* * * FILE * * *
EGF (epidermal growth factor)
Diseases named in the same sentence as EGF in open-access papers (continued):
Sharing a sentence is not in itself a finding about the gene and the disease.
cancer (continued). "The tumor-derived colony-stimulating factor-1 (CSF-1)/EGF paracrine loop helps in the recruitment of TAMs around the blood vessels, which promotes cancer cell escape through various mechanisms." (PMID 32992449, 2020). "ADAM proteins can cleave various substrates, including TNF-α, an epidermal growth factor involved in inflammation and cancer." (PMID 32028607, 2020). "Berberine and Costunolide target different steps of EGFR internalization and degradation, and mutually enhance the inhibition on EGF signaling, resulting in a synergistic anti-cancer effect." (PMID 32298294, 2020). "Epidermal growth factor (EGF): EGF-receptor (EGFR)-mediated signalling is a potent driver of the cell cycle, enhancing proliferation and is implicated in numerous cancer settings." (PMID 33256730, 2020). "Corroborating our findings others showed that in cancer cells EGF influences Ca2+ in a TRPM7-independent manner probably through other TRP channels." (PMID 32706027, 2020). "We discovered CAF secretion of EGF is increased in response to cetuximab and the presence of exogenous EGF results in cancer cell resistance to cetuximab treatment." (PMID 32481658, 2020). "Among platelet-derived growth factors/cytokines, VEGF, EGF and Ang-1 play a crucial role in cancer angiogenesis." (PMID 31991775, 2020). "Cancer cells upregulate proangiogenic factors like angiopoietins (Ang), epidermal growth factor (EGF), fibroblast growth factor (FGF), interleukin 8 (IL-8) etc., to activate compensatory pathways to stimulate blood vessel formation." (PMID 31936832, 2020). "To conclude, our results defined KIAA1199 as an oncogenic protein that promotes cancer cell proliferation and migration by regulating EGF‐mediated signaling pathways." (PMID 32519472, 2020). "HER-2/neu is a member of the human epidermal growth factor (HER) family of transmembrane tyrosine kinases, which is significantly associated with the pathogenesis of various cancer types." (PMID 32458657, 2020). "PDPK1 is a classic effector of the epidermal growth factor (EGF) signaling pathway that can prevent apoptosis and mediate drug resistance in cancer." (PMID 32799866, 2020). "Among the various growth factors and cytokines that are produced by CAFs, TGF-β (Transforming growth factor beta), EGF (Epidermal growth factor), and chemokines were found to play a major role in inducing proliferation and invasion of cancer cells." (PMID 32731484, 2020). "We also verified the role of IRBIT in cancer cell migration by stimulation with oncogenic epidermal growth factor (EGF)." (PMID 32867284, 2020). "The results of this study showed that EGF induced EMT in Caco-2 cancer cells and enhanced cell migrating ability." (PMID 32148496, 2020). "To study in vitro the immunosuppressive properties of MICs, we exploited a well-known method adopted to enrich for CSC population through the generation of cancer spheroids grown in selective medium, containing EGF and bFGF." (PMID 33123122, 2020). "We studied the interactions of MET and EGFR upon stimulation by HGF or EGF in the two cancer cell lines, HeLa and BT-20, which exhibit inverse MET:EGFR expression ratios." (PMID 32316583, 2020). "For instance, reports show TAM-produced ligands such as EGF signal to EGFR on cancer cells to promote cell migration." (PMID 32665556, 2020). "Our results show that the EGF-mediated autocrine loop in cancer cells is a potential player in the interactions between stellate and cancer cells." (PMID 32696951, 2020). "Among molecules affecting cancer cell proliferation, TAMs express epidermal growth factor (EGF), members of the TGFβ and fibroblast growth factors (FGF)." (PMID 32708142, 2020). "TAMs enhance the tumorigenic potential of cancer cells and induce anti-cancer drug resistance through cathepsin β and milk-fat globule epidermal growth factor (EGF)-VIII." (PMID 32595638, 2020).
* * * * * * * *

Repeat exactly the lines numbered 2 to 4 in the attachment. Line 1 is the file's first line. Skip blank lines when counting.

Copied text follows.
Diseases named in the same sentence as EGF in open-access papers (continued):
Sharing a sentence is not in itself a finding about the gene and the disease.
cancer (continued). "The tumor-derived colony-stimulating factor-1 (CSF-1)/EGF paracrine loop helps in the recruitment of TAMs around the blood vessels, which promotes cancer cell escape through various mechanisms." (PMID 32992449, 2020). "ADAM proteins can cleave various substrates, including TNF-α, an epidermal growth factor involved in inflammation and cancer." (PMID 32028607, 2020). "Berberine and Costunolide target different steps of EGFR internalization and degradation, and mutually enhance the inhibition on EGF signaling, resulting in a synergistic anti-cancer effect." (PMID 32298294, 2020). "Epidermal growth factor (EGF): EGF-receptor (EGFR)-mediated signalling is a potent driver of the cell cycle, enhancing proliferation and is implicated in numerous cancer settings." (PMID 33256730, 2020). "Corroborating our findings others showed that in cancer cells EGF influences Ca2+ in a TRPM7-independent manner probably through other TRP channels." (PMID 32706027, 2020). "We discovered CAF secretion of EGF is increased in response to cetuximab and the presence of exogenous EGF results in cancer cell resistance to cetuximab treatment." (PMID 32481658, 2020). "Among platelet-derived growth factors/cytokines, VEGF, EGF and Ang-1 play a crucial role in cancer angiogenesis." (PMID 31991775, 2020). "Cancer cells upregulate proangiogenic factors like angiopoietins (Ang), epidermal growth factor (EGF), fibroblast growth factor (FGF), interleukin 8 (IL-8) etc., to activate compensatory pathways to stimulate blood vessel formation." (PMID 31936832, 2020). "To conclude, our results defined KIAA1199 as an oncogenic protein that promotes cancer cell proliferation and migration by regulating EGF‐mediated signaling pathways." (PMID 32519472, 2020). "HER-2/neu is a member of the human epidermal growth factor (HER) family of transmembrane tyrosine kinases, which is significantly associated with the pathogenesis of various cancer types." (PMID 32458657, 2020). "PDPK1 is a classic effector of the epidermal growth factor (EGF) signaling pathway that can prevent apoptosis and mediate drug resistance in cancer." (PMID 32799866, 2020). "Among the various growth factors and cytokines that are produced by CAFs, TGF-β (Transforming growth factor beta), EGF (Epidermal growth factor), and chemokines were found to play a major role in inducing proliferation and invasion of cancer cells." (PMID 32731484, 2020). "We also verified the role of IRBIT in cancer cell migration by stimulation with oncogenic epidermal growth factor (EGF)." (PMID 32867284, 2020). "The results of this study showed that EGF induced EMT in Caco-2 cancer cells and enhanced cell migrating ability." (PMID 32148496, 2020). "To study in vitro the immunosuppressive properties of MICs, we exploited a well-known method adopted to enrich for CSC population through the generation of cancer spheroids grown in selective medium, containing EGF and bFGF." (PMID 33123122, 2020). "We studied the interactions of MET and EGFR upon stimulation by HGF or EGF in the two cancer cell lines, HeLa and BT-20, which exhibit inverse MET:EGFR expression ratios." (PMID 32316583, 2020). "For instance, reports show TAM-produced ligands such as EGF signal to EGFR on cancer cells to promote cell migration." (PMID 32665556, 2020). "Our results show that the EGF-mediated autocrine loop in cancer cells is a potential player in the interactions between stellate and cancer cells." (PMID 32696951, 2020). "Among molecules affecting cancer cell proliferation, TAMs express epidermal growth factor (EGF), members of the TGFβ and fibroblast growth factors (FGF)." (PMID 32708142, 2020). "TAMs enhance the tumorigenic potential of cancer cells and induce anti-cancer drug resistance through cathepsin β and milk-fat globule epidermal growth factor (EGF)-VIII." (PMID 32595638, 2020).